It is the contrasted imagery and characterization that is disturbing and hilarious. Harry’s screen persona went further into the dark side with the 1928 film, The Chaser, directed by Langdon (in that film, Harry’s man-child could be seen attempting suicide in drag).

Of course, nothing turns out as Harry hopes, but all still ends happily ever after for the Boy. Despite the happy conclusion, Long Pants ranks as one of the most authentically strange comedies of early cinema. In less than a year, Langdon would go several steps further, lose the up-beat ending, and propel his character into a total loser, Charlie Brown-type territory. Consequently, he would lose his too-easily shocked audience as well. Langdon was certainly ahead of his time and lost everything in his battle for individuality. However, the passage of time indicates little Harry won his standout war after all. He remains unique.

Long Pants poster


Approaching Harry Langdon’s Three’s a Crowd is a loaded task. This film, possibly more than other from silent cinema, comes with an almost legendary amount of vehemently negative appendage. One time collaborator Frank Capra played the self-serving spin doctor in film history’s assessment of Langdon and this film. He characterized Langdon’s directorial debut as unchecked egotism run amok, resulting in a career destroying, poorly managed misfire and disaster.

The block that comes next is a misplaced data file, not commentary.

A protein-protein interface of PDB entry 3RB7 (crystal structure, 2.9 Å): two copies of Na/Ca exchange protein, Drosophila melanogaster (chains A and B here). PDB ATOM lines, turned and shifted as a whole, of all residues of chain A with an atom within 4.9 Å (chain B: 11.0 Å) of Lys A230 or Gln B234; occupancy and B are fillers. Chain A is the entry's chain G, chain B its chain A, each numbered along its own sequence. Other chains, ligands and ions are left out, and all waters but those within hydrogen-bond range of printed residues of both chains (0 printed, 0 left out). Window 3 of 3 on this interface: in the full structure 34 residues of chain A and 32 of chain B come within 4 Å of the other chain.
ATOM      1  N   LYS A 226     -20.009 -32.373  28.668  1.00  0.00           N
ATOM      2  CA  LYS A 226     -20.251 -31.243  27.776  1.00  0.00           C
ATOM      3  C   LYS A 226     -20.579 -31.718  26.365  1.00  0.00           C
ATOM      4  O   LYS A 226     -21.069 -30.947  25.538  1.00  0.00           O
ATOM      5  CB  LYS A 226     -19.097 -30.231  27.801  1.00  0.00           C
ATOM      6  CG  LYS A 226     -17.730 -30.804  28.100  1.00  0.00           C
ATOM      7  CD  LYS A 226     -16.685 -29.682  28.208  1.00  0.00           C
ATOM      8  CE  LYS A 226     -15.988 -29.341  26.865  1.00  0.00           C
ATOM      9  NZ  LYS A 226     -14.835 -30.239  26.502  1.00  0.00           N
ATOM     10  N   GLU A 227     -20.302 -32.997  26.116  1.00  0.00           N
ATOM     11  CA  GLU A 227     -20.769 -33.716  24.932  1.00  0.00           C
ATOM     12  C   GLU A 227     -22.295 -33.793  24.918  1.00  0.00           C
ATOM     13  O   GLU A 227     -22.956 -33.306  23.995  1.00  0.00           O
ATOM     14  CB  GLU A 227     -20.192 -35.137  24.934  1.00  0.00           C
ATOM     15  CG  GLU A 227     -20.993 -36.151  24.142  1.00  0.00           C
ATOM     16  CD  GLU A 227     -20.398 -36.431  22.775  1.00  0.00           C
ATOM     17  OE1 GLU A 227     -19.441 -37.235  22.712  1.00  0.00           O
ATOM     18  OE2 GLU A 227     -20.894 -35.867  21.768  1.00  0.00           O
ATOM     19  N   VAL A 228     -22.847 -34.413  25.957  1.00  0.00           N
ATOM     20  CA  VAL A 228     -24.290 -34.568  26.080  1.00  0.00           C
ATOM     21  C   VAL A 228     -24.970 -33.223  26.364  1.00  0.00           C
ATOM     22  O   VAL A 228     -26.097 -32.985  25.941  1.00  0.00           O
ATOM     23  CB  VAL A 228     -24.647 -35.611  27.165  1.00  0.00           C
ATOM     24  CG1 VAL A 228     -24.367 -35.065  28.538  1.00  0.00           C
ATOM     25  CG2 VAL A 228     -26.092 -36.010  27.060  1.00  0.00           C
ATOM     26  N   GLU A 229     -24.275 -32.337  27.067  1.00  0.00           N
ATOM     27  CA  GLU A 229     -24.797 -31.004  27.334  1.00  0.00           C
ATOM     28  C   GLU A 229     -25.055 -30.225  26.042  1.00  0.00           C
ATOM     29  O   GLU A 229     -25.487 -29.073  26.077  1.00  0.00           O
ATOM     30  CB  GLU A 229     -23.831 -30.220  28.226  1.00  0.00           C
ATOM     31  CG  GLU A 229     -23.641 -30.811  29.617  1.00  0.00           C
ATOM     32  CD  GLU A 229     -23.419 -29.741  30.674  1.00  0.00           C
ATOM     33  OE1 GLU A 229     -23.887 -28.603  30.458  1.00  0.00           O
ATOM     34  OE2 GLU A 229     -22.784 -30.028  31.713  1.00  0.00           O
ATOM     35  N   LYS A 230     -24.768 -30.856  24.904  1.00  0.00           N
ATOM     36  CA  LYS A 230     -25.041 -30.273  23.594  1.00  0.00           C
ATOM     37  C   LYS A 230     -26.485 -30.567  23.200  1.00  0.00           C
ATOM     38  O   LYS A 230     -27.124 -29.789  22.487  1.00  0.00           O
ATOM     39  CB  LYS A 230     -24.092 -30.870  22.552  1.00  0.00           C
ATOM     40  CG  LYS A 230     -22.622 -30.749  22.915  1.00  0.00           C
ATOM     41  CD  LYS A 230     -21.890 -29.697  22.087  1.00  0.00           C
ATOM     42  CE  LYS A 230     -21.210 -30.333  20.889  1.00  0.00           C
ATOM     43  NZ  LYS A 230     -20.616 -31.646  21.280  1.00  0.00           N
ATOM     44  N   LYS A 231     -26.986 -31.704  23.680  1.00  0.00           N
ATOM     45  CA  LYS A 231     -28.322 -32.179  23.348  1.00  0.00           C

That assessment is a grotesque and clueless mockery of film criticism.

Langdon Three's  A Crowd

The startlingly inept critical consensus, in it’s failure to recognize this dark horse, existentialist, Tao masterpiece, reveals far more about reviewers than it does this film. The complete failure of that consensus to rise to Langdon’s artistic challenges, to appreciate his risk taking towards a highly individualistic texture of this most compelling purist art of silent cinema, only serves to validate the inherent and prevailing laziness in the art of film criticism.

Capra’s statements are frequently suspect. As superb a craftsman as Frank Capra was, he also made amazingly asinine, disparaging remarks regarding European film’s penchant for treating the medium as an art form as opposed to populist entertainment. So, likewise, Capra’s inability to fully grasp Langdon’s desired aesthetic goals and intentions is both understandable and predictable. Samuel Beckett and James Agee are considerably far more trustworthy and reliable in regards to the artistry of Harry Langdon.